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AUG. 25, 1927

MAY 15, 1925

Editors share more information on the underhanded political conspiracy to control the Idaho Free Press.

MAY 20, 1925

Off cials declare Canyon County jail obsolete because of continuous escapes from the “chicken coop that serves as a Canyon County jail.”

After a coop to take over the Idaho Free Press is thwarted, J.E. Nessley accuses Nampa editor as a falsif er and tool of Idaho Politicians.

MAY 16, 1925

J.W. Brandt and Joseph R. Powell write about the attempted newspaper takeover.

1920s 34

CAVALCADE 2013 | Saturday, March 30, 2013

MAY 17, 1925

Realizing The Idaho Free Press may be in trouble, editors appeal to readers – particularly “progressives” to subscribe to save the newspaper.

MAY 6, 1926

Nampa celebrates Pacif c Fruit Express Car Shop opening.


OCT. 19, 1927

Nampa founder Alexander Duffes dies.

1927

Philo Farnsworth, an inventor who attended Rigby High School in Idaho, applies for electronic TV patents.

1920s

OCT. 22, 1931

Both the press and readers seemed fascinated with Charles Lindbergh, who made the f rst solo nonstop f ight across the Atlantic Ocean on May 20-21, 1927. Col. and Mrs. Lindbergh visited Nampa during a heavy downpour. “When interviewed Mrs. Lindbergh gave the Free Press reporter a charming smile and asked to be excused with 'I don’t know what to say. You ask him,' she said motioning to her husband. … Mrs. Lindbergh was undoubtedly impatient to be on the wing again the sooner to see her tiny son, Charles Augustus Jr., and …" Months later the couple’s son was kidnapped and later found dead. According to charleslindbergh.com, the press sensationalized the tragedy.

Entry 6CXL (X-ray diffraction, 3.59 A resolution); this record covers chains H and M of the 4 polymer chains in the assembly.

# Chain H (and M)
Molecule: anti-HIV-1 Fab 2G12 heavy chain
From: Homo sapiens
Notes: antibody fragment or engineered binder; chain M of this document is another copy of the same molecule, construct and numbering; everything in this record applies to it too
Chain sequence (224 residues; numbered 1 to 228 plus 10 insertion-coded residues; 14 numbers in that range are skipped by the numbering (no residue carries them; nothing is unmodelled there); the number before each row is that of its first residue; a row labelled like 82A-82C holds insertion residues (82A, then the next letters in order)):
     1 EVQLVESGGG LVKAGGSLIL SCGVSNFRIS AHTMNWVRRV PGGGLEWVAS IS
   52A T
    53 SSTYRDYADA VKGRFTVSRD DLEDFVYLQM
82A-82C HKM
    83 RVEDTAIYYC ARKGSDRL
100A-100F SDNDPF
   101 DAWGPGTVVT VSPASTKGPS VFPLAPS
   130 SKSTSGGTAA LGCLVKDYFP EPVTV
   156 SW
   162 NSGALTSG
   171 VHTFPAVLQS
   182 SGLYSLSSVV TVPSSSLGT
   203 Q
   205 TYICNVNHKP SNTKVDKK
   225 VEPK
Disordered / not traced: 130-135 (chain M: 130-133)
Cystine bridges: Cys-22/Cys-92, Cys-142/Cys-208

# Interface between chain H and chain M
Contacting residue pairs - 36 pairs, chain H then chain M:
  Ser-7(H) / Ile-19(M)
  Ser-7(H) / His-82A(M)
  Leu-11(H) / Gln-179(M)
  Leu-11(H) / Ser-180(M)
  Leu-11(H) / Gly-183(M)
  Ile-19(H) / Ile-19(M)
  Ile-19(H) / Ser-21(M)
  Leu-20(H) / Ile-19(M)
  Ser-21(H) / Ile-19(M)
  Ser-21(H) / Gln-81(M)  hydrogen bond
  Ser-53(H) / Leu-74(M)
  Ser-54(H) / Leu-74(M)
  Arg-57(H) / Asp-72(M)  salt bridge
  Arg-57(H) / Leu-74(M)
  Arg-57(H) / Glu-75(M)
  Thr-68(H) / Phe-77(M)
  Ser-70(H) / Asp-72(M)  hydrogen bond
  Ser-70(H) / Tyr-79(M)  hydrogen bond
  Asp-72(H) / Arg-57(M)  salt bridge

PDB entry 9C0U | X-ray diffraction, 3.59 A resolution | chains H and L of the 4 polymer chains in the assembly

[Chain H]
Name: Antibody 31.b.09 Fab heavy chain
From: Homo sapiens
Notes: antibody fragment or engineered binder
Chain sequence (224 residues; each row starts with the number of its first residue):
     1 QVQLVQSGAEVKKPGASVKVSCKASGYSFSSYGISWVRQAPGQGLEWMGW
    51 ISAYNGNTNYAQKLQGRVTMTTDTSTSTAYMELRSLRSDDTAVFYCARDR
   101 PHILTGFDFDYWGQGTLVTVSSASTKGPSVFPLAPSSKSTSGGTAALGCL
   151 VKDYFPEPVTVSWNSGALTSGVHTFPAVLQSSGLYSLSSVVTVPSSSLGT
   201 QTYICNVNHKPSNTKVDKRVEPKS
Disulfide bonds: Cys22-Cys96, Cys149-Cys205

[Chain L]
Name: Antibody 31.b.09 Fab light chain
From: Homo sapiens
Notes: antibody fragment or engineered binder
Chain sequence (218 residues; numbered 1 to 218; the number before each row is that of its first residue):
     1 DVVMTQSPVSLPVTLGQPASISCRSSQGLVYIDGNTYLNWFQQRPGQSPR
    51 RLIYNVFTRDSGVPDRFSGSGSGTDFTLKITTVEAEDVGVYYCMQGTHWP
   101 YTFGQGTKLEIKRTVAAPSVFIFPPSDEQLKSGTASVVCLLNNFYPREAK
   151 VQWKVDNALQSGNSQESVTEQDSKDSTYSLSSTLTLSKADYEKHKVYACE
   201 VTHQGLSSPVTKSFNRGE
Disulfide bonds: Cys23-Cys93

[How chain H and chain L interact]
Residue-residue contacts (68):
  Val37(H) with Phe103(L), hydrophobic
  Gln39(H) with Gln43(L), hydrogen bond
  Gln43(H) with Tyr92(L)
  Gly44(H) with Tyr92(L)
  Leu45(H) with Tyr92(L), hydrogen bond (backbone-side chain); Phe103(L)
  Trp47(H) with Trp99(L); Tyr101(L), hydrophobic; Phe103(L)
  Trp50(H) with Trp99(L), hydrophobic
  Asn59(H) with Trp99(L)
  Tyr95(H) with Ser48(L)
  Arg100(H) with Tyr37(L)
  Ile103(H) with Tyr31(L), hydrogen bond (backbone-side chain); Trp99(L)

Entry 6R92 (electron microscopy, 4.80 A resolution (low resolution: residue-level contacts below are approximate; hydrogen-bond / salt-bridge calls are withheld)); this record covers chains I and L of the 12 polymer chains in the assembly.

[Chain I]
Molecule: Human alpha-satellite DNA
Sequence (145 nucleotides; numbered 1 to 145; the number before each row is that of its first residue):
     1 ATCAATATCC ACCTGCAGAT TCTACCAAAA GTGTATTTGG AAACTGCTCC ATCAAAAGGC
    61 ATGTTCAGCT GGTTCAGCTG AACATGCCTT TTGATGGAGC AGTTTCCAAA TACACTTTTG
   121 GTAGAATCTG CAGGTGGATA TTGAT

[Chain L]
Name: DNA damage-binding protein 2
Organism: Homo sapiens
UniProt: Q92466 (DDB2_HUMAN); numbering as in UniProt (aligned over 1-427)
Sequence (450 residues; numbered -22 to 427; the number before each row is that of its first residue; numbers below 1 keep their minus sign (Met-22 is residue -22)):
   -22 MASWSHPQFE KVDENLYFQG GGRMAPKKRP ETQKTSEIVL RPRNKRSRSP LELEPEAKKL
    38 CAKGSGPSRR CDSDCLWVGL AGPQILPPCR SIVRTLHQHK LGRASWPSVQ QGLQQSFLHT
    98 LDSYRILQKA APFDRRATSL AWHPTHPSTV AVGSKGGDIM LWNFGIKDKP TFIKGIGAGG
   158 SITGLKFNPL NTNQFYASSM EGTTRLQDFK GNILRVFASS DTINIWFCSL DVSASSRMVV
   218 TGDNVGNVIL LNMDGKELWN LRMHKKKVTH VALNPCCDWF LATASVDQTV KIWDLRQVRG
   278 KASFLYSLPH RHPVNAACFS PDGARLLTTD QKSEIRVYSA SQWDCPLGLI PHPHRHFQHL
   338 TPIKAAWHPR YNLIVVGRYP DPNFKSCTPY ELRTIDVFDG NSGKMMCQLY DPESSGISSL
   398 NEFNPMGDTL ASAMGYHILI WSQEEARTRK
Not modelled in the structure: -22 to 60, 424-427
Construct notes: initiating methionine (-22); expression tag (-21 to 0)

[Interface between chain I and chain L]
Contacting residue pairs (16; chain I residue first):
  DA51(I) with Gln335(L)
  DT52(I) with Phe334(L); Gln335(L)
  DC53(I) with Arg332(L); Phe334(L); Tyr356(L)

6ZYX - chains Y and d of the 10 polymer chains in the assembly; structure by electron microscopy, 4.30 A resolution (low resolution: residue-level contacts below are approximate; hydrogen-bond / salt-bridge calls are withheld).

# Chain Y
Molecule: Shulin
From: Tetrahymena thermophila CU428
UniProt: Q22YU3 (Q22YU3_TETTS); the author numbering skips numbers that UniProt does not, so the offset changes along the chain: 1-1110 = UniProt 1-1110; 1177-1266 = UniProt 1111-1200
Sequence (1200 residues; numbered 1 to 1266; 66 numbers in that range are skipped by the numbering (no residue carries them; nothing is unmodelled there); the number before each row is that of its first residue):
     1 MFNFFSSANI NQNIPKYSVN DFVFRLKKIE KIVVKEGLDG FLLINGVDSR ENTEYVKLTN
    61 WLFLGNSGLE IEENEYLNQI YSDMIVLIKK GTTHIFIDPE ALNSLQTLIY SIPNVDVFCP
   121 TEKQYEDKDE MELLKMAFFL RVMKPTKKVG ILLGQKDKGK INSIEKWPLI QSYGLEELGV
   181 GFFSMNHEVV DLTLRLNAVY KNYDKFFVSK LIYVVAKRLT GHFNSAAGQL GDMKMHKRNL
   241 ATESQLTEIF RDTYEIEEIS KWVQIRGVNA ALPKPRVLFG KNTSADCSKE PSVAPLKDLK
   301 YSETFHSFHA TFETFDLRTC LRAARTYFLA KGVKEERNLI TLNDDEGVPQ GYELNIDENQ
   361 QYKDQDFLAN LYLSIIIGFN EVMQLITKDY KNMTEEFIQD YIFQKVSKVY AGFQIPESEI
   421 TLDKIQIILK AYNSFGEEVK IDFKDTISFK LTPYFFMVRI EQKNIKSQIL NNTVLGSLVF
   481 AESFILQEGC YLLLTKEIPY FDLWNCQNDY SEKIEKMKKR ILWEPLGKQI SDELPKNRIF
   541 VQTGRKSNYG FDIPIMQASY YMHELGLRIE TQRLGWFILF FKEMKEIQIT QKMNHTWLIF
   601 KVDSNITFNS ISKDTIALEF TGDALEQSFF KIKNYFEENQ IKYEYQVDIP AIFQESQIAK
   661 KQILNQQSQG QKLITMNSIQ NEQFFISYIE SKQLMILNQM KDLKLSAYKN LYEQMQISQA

APRIL 12, 1928

The Caldwell News Tribune and Caldwell News join forces to become the Caldwell News-Tribune.

1928

Commercial radio broadcasting begins in Idaho with the purchase of KFAU from Boise High School and renamed KIDO.

1930

Idaho population: 445,032.

1930s Saturday, March 30, 2013 | CAVALCADE 2013

35


JULY 3, 1937 Earhart voice spurs Pacif c Hunt.

NOV. 21, 1932 Nampa awaits return of beer drinking days.

1932

Boise Junior College opens.

1932

Caldwell News-Tribune begins publishing daily.

1930s 36

CAVALCADE 2013 | Saturday, March 30, 2013

1935

Statewide prohibition repealed and State adopts Liquor Dispensary system.

1935

Caldwell Night Rodeo begins.

SEPT. 1936

Union Pacif c Railroad establishes Sun Valley as a ski resort.


AUG. 31, 1937

J.T. LaFond, former manager of the Idaho Free Press, purchases the Caldwell News Tribune. “The paper will be independent Democratic. We feel that the News Tribune is a farm paper and consequently we will put out a paper which we feel will appeal to the farmers,� says LaFond, who came to the Nampa Free Press as city editor 12 years prior.

DEC. 8, 1941 Pearl Harbor attacked.

1940

Idaho population: 524,873.

1941

Gowen Field completed south of Boise and becomes a military air base.

1940s Saturday, March 30, 2013 | CAVALCADE 2013

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SEPT. 7, 1941

J.R. Simplot food dehydrator begins operations in Caldwell.

1945

World War II ends, Aug. 15, 1945.

1942